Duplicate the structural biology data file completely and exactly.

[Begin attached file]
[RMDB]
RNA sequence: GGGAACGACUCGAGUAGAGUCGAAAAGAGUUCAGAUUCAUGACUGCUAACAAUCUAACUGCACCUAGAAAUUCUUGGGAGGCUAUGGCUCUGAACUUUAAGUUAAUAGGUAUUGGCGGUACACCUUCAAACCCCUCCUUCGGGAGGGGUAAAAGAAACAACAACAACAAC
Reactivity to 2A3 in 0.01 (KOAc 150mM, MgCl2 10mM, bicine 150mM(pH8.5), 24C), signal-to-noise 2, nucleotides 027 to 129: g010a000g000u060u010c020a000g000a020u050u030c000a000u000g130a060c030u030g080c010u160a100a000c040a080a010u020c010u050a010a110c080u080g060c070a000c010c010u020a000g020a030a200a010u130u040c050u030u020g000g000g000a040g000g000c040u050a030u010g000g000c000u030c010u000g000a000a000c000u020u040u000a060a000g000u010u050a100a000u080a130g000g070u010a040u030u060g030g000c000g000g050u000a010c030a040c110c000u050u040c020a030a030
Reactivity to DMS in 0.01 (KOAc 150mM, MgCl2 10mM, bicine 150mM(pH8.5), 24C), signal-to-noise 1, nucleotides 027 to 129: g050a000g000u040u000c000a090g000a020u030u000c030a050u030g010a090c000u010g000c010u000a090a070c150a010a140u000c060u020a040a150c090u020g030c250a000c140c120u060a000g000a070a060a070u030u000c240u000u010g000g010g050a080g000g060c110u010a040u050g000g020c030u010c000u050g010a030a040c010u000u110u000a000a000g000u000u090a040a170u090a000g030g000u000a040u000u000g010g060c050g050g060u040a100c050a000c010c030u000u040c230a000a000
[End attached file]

[RMDB]
RNA sequence: GGGAACGACUCGAGUAGAGUCGAAAAGAGUUCAGAUUCAUGACUGCUAACAAUCUAACUGCACCUAGAAAUUCUUGGGAGGCUAUGGCUCUGAACUUUAAGUUAAUAGGUAUUGGCGGUACACCUUCAAACCCCUCCUUCGGGAGGGGUAAAAGAAACAACAACAACAAC
Reactivity to 2A3 in 0.01 (KOAc 150mM, MgCl2 10mM, bicine 150mM(pH8.5), 24C), signal-to-noise 2, nucleotides 027 to 129: g010a000g000u060u010c020a000g000a020u050u030c000a000u000g130a060c030u030g080c010u160a100a000c040a080a010u020c010u050a010a110c080u080g060c070a000c010c010u020a000g020a030a200a010u130u040c050u030u020g000g000g000a040g000g000c040u050a030u010g000g000c000u030c010u000g000a000a000c000u020u040u000a060a000g000u010u050a100a000u080a130g000g070u010a040u030u060g030g000c000g000g050u000a010c030a040c110c000u050u040c020a030a030
Reactivity to DMS in 0.01 (KOAc 150mM, MgCl2 10mM, bicine 150mM(pH8.5), 24C), signal-to-noise 1, nucleotides 027 to 129: g050a000g000u040u000c000a090g000a020u030u000c030a050u030g010a090c000u010g000c010u000a090a070c150a010a140u000c060u020a040a150c090u020g030c250a000c140c120u060a000g000a070a060a070u030u000c240u000u010g000g010g050a080g000g060c110u010a040u050g000g020c030u010c000u050g010a030a040c010u000u110u000a000a000g000u000u090a040a170u090a000g030g000u000a040u000u000g010g060c050g050g060u040a100c050a000c010c030u000u040c230a000a000